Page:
Christ bewildered, Christ on crutches.

Like Gospel writers of old we pray
And reminisce over left behind guest signs–
A bra, a sock, a scribbled thank you–

And let them grow into stories. Sometimes
It takes an unhurried while. Then,
There it is: absences become Presence. Resurrection.

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Come Lord Jesus

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“Lord Jesus, master of both the light and the darkness, send your Holy Spirit upon our preparations for Christmas. We who have so much to do seek quiet spaces to hear your voice each day. We who are anxious over many things look forward to your coming among us. We who are blessed in so many ways long for the complete joy of your kingdom. We whose hearts are heavy seek the joy of your presence. We are your people, walking in darkness, yet seeking the light. To you we say, ‘Come Lord Jesus!'”–Henri Nouwen

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I’ve been toiling over several posts; half written drafts telling stories of my trip to Laity. I’m trying to mine the riches and words are failing me. I am changed in a way a few days would not normally morph a person into someone else. The profound nature of God’s work in me is not something I can tell lightly. I am quietly holding these things in my heart. Much like Mary I am answering, “Be it unto me according to your word.”

I was thrown back into daily life with my Danica getting the tummy flu the Monday night I returned home. She missed school Tuesday and Wednesday, time I would have reflected and written more. I began to feel sick Wednesday and am really not well even now. I have a cough that racks my EDS body and makes a sharp knife like feeling behind my left eye. We had a lovely Thanksgiving at my parent’s home but did not push to decorate that evening. For some reason our traditions are feeling less necessary as the girls get older. We are all willing to relax into this Advent season. We finished decorating our tree today and will begin our candle lighting tonight and readings from Unwrapping the Greatest Gift by Ann Voskamp.

More than ever before our little family is not wanting for any one thing. We still sit in ashes in many ways financially and face a new year of immediate appointments that mean deductibles and trips and scans. We have purposed in our hearts to face these hard challenges in January, but for this month we will celebrate the gifts we already have and the one and only gift we really need, our God made man. Tonight we begin following the star, seeking the light and crying out, “Come Lord Jesus.”

Our journey will be quiet, soft and slow.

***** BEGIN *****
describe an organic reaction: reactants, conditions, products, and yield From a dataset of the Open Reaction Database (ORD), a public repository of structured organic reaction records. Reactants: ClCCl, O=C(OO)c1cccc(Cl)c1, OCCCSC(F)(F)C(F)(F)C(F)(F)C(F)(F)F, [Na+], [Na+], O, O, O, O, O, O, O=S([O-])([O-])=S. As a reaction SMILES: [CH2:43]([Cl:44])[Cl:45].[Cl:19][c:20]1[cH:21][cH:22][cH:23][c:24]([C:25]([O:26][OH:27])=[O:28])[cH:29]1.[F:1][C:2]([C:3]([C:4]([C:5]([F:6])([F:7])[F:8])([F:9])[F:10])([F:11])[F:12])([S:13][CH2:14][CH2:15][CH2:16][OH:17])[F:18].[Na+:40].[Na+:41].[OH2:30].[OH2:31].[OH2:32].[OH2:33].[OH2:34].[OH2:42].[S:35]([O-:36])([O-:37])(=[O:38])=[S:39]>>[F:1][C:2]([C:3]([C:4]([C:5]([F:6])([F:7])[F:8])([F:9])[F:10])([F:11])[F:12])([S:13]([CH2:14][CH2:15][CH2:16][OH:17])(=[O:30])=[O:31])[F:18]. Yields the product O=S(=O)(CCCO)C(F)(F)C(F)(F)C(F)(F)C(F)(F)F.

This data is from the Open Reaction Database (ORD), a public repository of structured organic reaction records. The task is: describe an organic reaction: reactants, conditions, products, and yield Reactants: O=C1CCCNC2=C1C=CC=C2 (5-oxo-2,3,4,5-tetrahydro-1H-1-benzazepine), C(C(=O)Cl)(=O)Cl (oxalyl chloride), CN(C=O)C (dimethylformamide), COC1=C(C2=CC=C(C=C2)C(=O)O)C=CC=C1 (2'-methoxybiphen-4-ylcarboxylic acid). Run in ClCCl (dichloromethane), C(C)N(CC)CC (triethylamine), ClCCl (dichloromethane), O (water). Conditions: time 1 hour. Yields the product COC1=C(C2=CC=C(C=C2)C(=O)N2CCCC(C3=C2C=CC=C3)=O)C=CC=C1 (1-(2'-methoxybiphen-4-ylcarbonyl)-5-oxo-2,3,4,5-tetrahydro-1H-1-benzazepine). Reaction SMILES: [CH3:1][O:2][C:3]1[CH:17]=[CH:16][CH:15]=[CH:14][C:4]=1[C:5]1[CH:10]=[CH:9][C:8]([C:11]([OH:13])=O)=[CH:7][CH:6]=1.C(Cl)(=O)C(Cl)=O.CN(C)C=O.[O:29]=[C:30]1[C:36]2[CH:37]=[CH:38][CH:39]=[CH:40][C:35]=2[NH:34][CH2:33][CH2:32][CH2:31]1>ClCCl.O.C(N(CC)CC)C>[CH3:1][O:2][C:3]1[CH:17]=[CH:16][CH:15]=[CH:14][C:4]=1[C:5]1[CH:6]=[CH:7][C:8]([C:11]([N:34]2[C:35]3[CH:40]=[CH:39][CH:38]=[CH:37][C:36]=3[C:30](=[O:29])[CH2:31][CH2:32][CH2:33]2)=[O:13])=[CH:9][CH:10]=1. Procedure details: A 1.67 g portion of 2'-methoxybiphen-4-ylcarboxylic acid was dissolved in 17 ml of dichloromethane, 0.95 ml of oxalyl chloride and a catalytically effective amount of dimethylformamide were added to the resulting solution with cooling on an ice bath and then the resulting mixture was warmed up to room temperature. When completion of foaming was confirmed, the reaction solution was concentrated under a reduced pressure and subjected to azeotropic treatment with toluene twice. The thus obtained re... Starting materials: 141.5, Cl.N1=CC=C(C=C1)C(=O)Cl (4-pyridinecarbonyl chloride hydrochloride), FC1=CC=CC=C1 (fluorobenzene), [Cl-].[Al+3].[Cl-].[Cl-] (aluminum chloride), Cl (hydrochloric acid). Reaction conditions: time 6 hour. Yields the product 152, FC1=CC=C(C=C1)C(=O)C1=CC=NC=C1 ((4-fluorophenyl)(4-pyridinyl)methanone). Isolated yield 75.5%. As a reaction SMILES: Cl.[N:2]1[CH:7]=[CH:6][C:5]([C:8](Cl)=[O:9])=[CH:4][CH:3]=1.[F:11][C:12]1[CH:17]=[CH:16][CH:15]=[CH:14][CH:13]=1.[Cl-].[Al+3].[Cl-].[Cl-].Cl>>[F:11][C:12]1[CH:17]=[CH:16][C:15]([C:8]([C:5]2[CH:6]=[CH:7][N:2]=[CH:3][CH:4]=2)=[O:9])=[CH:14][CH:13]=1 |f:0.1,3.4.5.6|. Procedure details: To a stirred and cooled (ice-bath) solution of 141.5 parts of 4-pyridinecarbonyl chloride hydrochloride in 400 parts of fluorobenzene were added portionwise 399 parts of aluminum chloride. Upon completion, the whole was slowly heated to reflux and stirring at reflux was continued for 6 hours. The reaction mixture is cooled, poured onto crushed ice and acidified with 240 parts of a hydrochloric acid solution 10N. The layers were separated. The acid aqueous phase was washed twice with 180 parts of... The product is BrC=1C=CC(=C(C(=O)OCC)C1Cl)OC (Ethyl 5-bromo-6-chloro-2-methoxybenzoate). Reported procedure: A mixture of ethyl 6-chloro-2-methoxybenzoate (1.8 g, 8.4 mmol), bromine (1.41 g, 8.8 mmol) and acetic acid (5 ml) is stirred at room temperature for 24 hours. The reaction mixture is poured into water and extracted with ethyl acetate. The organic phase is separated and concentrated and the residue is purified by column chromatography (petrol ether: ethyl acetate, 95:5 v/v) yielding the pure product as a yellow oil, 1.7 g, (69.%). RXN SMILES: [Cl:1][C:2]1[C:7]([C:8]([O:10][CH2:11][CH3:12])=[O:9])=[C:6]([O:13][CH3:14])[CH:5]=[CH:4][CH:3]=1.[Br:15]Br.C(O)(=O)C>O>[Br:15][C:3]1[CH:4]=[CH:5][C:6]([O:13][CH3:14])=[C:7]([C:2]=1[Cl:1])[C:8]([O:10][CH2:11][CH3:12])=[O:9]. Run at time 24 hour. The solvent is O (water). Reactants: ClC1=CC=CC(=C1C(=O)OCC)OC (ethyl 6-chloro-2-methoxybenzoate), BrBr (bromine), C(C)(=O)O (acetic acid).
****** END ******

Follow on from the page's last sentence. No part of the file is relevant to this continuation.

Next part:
On repeat.

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Finding a Gap. Entering Laity

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“The gaps are the thing. The gaps are the spirit’s one home, the altitudes and latitudes so dazzlingly spare and clean that the spirit can discover itself like a once-blind man unbound. The gaps are the clefts in the rock where you cower to see the back parts of God; they are fissures between mountains and cells the wind lances through, the icy narrowing fiords splitting the cliffs of mystery. Go up into the gaps. If you can find them; they shift and vanish too. Stalk the gaps. Squeak into a gap in the soil, turn, and unlock—more than a maple—universe.” ― Annie Dillard, Pilgrim at Tinker Creek (This blog is not even a month old and I’m quoting Annie again. I won’t apologize.)

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It was seven days ago I woke at 4 am and drove myself in the bitterly cold and snowy dark to our little airport. I fly alone frequently for medical appointments and in my former life all the time for work, but this was entirely different. Always described as courageous and independent some might not consider this trip to Texas a big deal for me, but it was. My territory has expanded as large as the world through my old blog and facebook connections with people who walk similar roads of pain. My real world has slowly shrunk to my bed, my sofa and the medical professionals who through necessity have become my primary social circle.

I have read The High Calling regularly for a long time. I believe whatever we are asked to do in life is ministry when approached with the heart of Jesus. Their thoughtful posts by many authors give me concrete questions for reflection and soul searching in my own struggle for wanting to be more of a participant in the Kingdom of God.